During the 80’s and 90’s, Frank and I were blessed with the opportunity to vacation in England several times. On a couple of those occasions, one of our sight-seeing highlights was a visit down the Thames River to the spectacular Great Thames Barrier. We had never heard of the barrier before and first encountered it on a trip to Greenwich, where the mean time used historically as the prime basis of standard time throughout the world was determined (now replaced by COORDINATED UNIVERSAL TIME). Greenwich is also the site where the British clipper ship Cutty Sark is moored. The Cutty Sark, built in 1869, was one of the last tall clippers to be built (also one of the fastest at the end of a long period of design development, which came to an end as sailing ships gave way to steam-powered vessels. Continue reading

Perhaps one of the most familiar words in the English language is “home.” Every person, actually everything that exists, has a place called “home” – or in some cases a desire to have a home. A secure home solves many problems, and the lack of a home may be the greatest challenge to our survival.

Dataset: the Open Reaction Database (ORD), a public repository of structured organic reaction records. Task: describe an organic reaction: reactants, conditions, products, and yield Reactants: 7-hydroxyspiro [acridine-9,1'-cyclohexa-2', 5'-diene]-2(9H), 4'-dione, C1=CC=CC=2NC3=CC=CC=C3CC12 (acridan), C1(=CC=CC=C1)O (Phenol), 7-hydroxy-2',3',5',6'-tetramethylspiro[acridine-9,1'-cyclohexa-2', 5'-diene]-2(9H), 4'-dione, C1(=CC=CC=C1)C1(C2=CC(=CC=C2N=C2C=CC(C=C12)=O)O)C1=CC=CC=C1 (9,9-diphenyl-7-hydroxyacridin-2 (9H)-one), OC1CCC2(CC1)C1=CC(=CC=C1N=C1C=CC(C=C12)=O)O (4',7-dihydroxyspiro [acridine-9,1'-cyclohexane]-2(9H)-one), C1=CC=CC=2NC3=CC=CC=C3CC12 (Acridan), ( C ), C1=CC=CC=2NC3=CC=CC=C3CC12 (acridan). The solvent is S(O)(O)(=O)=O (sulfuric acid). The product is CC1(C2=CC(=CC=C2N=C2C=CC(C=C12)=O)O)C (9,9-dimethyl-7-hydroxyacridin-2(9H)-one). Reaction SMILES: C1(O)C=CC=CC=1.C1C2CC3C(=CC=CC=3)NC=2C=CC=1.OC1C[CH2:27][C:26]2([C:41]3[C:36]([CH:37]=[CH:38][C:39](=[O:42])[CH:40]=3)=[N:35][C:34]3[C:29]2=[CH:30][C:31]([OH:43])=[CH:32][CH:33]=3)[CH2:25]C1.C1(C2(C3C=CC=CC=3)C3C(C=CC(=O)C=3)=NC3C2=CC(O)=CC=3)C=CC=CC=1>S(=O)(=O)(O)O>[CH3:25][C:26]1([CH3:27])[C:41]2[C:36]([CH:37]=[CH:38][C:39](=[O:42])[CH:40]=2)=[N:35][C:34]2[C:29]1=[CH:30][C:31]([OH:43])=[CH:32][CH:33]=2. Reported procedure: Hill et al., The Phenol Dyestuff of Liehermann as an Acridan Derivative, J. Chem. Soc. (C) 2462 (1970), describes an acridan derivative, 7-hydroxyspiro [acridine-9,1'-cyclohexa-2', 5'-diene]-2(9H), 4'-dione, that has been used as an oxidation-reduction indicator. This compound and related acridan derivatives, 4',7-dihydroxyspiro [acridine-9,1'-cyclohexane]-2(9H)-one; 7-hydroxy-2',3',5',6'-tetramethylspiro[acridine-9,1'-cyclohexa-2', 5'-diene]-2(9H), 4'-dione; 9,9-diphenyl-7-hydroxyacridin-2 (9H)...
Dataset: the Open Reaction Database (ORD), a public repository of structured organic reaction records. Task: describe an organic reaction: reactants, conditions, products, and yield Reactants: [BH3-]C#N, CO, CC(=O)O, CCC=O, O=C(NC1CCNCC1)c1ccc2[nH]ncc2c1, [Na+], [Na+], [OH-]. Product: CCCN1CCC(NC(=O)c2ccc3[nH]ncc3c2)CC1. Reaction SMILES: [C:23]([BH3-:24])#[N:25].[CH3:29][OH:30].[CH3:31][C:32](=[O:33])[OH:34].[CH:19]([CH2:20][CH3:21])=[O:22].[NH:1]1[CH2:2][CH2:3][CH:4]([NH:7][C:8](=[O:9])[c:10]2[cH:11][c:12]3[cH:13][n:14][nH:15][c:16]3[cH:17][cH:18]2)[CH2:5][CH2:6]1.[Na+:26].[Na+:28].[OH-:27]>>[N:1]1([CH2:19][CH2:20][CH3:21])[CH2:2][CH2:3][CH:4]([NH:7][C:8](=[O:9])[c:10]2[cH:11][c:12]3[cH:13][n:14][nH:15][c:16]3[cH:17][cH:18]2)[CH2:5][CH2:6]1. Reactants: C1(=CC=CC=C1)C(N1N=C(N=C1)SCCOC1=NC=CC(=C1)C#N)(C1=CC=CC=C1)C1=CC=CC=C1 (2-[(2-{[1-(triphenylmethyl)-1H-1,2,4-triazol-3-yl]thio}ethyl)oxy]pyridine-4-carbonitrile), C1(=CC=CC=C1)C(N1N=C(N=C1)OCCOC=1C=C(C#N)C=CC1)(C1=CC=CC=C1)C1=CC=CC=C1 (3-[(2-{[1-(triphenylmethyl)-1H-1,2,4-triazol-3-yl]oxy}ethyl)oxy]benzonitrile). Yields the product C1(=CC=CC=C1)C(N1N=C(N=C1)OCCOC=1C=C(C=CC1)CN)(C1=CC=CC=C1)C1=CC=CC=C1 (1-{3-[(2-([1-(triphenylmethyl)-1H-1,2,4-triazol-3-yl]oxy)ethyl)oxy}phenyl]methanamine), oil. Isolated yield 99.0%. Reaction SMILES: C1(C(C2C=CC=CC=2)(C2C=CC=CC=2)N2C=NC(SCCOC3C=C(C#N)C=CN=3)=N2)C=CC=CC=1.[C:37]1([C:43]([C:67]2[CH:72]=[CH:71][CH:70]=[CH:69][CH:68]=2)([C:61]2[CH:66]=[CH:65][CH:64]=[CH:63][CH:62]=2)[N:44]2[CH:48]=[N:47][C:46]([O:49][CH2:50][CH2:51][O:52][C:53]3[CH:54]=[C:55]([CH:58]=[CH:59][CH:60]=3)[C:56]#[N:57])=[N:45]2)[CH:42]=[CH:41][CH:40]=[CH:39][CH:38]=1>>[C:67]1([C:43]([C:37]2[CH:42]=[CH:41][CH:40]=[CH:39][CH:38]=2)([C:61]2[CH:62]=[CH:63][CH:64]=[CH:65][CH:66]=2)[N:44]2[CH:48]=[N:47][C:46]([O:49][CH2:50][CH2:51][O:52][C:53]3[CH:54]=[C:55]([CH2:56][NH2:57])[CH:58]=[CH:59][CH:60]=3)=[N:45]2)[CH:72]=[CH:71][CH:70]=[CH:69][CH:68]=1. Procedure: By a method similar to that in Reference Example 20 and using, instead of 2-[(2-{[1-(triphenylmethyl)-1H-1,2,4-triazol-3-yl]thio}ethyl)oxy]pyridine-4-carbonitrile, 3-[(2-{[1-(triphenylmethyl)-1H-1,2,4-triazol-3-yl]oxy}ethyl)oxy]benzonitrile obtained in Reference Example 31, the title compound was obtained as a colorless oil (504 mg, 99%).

Consider some of the uses of “home:” home team, home of our birth, animal home, the environment where a plant is at home, Home in Heaven – to name just a few. The home where we live probably comes to mind first. The need for a home follows us from the beginning to the end of our earth life.
Unfortunately, not everyone enjoys the benefit of a place to call home. Homelessness is a major concern these days as we try to find a way for everyone who wants it to have a place to call home. If we were born in another country and wish we still lived there, we will talk about going back home. Continue reading

Justhy Deva Prasad

Governments too often ignore data, and fail badly. Citizens must take more responsibility.

A primary reason governments exist is to protect their citizens from dangerous threats – foreign, domestic and natural. People can play important roles in this arena, but most lack the resources, funds, legal authority or political power to act on their own.

In addition, government roles have become ever more dominant and pervasive. On environmental or other grounds, federal, state and even local governments have steadily taken responsibilities from the private sector, and even prohibited citizens from taking steps to protect their lives and property, such as constructing seawalls to block storm surges or thinning out trees to prevent catastrophic wildfires. Continue reading

By Paul Driessen

Claims defy parody, as alarmists become more tyrannical and their policies wreak havoc